EU postpones resolution on Iranian nuclear issue
22 September 2005, VIENNA - International Atomic Energy Agency (IAEA) chief Mohamed ElBaradei welcomed Thursday an E.U. decision not for the time being to involve the United Nations Security Council in the dispute over Iran's controversial nuclear programme.
22 September 2005
VIENNA - International Atomic Energy Agency (IAEA) chief Mohamed ElBaradei welcomed Thursday an E.U. decision not for the time being to involve the United Nations Security Council in the dispute over Iran's controversial nuclear programme.
ElBaradei said that whatever brought the Western side and the Iranians back to the negotiating table was "a good thing".
The European Union has temporarily postponed its efforts to get the Iran issue referred to the Security Council following opposition from Russia and China, diplomats confirmed Thursday.
The draft resolution presented by the so-called E.U. trio of Germany, Britain and France proposed that the IAEA Board of Governors should report any Iranian violations of the Nuclear Non-Proliferation Treaty to the Security Council, which has the power to impose sanctions.
However, twelve of the 35 IAEA's member states, in particular Russia and China, opposed the draft resolution at this week's meeting of the IAEA governors' board in Vienna.
Instead, ElBaradei was called on to make a further report about Iran for the next Board of Governors session in November.
Russia said bringing the issue before the Security Council would be an "unnecessary escalation" and counter-productive.
Moscow and Beijing have strong economic links with Iran and are also permanent members of the Security Council.
Iran welcomed the E.U. decision, with state television quoting Iranian National Security Council international deputy Javad Vaidi as saying that the E.U. had realised that the move would be futile, and would just further escalate the crisis.
"The move was politically motivated and followed other aims (than the nuclear dispute)," said Vaidi, newly appointed spokesman for Iran's nuclear delegation and successor to Hussein Moussavian.
"We will not bow to any ultimatums and especially not stop our uranium enrichment conversion in the Isfahan plant, but instead increase diplomatic efforts within the IAEA board member states to clarify our stance and reach a suitable result," he added.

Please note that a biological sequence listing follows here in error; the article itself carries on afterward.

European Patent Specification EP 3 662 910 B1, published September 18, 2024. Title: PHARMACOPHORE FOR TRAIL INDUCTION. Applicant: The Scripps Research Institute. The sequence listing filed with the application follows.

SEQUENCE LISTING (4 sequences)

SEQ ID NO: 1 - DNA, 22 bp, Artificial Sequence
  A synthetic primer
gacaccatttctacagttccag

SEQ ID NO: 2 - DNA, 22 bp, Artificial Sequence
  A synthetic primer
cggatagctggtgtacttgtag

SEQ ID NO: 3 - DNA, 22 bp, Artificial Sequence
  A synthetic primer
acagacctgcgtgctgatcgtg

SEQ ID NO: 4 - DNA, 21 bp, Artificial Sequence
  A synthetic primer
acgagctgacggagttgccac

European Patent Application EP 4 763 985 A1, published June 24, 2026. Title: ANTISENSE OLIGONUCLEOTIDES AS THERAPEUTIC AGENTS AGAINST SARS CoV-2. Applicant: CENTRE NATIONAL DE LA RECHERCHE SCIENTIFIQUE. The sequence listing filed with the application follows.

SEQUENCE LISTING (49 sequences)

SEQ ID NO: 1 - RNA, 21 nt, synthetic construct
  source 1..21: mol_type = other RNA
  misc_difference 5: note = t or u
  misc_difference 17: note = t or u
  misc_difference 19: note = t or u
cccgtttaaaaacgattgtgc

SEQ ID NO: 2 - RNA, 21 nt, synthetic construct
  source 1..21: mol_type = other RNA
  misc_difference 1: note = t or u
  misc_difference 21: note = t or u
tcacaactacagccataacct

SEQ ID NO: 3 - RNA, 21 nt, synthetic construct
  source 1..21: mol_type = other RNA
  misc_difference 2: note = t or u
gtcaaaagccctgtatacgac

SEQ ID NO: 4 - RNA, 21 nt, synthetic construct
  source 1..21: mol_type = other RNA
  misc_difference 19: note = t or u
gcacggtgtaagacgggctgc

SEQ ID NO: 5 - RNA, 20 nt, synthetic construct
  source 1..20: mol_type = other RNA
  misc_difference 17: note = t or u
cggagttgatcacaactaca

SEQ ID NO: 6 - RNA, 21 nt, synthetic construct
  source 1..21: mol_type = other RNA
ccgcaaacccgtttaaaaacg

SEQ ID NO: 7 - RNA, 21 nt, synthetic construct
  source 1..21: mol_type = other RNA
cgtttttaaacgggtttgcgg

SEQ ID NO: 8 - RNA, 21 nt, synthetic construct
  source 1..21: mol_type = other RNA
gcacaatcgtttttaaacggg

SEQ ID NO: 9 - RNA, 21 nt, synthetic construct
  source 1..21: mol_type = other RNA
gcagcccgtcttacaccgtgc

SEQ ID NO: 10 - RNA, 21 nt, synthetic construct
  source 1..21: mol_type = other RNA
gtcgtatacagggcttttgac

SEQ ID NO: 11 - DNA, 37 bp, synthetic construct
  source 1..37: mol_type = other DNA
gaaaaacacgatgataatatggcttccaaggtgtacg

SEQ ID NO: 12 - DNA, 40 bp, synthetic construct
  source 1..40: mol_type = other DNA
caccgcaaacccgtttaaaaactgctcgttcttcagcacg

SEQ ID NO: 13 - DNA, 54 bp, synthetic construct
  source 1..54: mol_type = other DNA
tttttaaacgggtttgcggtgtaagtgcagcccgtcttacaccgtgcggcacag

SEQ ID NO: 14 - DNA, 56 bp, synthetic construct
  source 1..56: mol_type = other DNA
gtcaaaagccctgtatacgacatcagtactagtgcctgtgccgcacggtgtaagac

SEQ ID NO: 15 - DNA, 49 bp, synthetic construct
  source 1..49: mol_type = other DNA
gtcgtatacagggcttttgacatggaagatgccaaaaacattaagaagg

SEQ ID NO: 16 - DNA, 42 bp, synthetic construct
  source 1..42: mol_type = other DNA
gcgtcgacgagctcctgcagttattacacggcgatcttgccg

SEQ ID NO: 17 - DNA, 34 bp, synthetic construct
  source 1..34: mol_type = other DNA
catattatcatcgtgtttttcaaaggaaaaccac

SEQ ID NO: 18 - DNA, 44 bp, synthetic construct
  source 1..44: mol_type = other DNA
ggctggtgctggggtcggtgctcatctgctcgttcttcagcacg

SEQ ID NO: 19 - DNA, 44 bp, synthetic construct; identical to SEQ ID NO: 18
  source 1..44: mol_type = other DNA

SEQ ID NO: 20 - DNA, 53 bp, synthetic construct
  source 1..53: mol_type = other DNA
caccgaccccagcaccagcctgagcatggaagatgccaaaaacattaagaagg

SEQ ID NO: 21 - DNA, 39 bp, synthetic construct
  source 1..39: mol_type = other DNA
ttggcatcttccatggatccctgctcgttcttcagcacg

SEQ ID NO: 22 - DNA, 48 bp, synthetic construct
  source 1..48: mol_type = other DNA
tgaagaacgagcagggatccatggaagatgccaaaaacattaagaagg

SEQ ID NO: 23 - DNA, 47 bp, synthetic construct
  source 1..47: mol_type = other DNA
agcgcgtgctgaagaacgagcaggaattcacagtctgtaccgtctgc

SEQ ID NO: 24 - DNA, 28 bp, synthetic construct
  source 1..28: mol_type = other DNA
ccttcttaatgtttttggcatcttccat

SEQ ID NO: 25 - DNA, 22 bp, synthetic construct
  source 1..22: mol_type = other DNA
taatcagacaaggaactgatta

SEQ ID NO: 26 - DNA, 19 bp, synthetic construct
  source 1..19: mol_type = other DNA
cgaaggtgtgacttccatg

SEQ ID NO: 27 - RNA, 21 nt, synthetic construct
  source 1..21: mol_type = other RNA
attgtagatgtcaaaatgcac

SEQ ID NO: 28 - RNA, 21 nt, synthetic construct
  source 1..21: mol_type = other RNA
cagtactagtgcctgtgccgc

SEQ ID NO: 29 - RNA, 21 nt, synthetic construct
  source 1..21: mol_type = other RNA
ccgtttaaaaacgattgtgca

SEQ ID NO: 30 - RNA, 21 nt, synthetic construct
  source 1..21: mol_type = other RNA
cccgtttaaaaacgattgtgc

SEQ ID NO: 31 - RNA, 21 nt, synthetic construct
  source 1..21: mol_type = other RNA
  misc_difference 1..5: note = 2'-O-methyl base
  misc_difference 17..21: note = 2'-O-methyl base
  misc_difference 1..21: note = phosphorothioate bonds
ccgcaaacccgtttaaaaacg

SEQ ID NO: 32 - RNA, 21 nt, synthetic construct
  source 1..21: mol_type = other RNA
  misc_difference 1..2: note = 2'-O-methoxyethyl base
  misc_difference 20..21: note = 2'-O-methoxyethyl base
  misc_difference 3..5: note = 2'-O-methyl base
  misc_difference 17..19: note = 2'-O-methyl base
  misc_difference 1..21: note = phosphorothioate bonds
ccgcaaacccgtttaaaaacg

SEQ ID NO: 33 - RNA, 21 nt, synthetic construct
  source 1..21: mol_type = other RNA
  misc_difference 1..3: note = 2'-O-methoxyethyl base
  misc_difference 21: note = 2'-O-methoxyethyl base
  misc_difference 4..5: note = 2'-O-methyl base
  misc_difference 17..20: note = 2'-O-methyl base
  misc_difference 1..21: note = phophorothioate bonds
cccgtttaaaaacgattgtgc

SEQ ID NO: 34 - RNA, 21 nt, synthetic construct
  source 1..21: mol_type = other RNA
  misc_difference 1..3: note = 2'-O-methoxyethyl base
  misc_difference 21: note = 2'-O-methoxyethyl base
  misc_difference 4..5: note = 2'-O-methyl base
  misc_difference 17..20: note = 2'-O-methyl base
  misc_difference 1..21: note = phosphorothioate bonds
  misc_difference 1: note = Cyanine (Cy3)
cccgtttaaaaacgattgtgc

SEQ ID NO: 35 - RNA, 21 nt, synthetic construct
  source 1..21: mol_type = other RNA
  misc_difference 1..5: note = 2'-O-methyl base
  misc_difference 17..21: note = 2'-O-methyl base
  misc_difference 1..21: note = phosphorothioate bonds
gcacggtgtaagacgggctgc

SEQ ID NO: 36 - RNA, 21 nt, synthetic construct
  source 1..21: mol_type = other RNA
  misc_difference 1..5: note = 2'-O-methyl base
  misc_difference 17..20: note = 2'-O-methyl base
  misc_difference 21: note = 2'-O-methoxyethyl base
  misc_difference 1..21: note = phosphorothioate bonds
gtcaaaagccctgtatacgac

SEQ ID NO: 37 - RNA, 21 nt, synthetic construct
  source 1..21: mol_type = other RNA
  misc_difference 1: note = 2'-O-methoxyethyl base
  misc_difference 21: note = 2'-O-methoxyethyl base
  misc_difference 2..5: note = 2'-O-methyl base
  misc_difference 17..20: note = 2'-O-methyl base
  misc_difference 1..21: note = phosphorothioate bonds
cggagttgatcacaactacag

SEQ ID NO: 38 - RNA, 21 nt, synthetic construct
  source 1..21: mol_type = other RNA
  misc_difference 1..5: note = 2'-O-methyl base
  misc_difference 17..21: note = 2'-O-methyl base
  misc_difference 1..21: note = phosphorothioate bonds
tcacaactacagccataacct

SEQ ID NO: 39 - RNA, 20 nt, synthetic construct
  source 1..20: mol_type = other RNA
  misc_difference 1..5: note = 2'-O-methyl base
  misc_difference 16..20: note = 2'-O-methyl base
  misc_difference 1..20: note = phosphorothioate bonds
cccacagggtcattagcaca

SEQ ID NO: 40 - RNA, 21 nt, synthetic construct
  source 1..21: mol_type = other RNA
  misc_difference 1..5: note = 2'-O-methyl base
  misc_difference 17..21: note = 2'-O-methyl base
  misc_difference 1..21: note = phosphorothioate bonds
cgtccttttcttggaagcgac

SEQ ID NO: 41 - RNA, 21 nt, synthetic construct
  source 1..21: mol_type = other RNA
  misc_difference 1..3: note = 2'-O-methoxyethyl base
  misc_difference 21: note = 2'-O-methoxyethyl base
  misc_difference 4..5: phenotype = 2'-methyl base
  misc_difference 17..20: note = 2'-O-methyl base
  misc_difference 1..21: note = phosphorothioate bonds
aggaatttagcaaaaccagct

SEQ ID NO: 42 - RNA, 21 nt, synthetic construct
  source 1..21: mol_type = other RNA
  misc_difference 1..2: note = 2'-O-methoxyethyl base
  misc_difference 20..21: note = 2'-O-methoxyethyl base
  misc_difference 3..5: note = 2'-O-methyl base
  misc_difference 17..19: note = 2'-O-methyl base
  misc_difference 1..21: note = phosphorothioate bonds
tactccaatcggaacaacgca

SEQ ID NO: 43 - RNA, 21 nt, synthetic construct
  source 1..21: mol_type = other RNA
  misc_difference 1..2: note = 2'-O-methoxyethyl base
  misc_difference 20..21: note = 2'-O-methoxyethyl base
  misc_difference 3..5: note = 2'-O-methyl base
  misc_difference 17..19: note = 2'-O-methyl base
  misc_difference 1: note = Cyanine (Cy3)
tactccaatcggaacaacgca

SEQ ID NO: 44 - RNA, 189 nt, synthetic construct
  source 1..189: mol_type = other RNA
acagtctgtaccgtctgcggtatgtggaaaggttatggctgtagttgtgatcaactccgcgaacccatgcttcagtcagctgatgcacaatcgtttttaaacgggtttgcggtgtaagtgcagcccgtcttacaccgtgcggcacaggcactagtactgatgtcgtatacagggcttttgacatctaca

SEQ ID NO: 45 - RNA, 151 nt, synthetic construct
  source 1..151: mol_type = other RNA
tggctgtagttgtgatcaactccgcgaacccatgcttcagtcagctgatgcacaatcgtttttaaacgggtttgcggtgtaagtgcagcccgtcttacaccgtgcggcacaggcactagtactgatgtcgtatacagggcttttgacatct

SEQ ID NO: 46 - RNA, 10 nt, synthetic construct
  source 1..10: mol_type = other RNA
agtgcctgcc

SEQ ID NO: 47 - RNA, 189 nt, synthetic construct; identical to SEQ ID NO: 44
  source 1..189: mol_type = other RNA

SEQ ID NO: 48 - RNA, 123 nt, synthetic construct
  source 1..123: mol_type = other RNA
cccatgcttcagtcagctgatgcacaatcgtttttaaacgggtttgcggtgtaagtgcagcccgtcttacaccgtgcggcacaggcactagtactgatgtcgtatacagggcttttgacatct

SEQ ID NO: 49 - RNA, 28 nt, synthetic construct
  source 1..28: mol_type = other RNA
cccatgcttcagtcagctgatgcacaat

Iran's ambassador to the IAEA, Mohammed Akhondsadeh, rejected all reproaches by the E.U. but confirmed the country was prepared for fresh negotiations.
E.U. diplomats were working meanwhile on a tough new resolution accusing Iran of violating the statutes of the IAEA and threatening it with referral to the Security Council in the event of further violations.
A U.S. diplomat in Vienna said the U.S. supports the efforts of the E.U. to achieve the "widest possible consensus".
Israel voiced disappointment at the decision. Israel's vice- premier Ehud Olmert said the Iranian nuclear programme could pose a "danger for our and other lands".
Iran on Wednesday had threatened to resume full uranium enrichment and block voluntary inspections of nuclear sites if the dispute over its nuclear programme was bought before the Security Council.
Over the past months the E.U. trio have tried to divert Iran from resuming uranium enrichment. Enriched uranium can be used in nuclear power generation or in the building of atomic bombs.
The E.U. and the U.S. accuse Teheran of many violations of the nuclear Non-Proliferation Treaty. Washington charges that Teheran has been involved in a secret nuclear weapons project, but the Iranians insist their atomic programme is entirely for peaceful purposes.
Iran's current course risks bringing about further nuclear weapons proliferation, the E.U. trio said in remarks reported by the French newspaper Le Monde.
There are "serious grounds" to fear that Iran's nuclear programme is not exclusively peaceful, the foreign ministers of Britain, France and Germany said.
The ministers - Germany's Joschka Fischer, France's Philippe Douste-Blazy and Britain's Jack Straw - said that no economic logic justifies the Iranian desire to enrich uranium.
Meanwhile India, China and Russia have said they favour a "consensus approach" on Iran's nuclear programme and announced they have decided to coordinate their positions.
The foreign ministers of the three countries met in New York and reviewed the latest developments on international attempts to thwart Teheran's nuclear ambitions.
"They expressed their preference for a consensus approach and have agreed that their delegations at the IAEA in Vienna should remain in close touch and work together", India's External Affairs Ministry said in a statement Wednesday night.
Subject: German news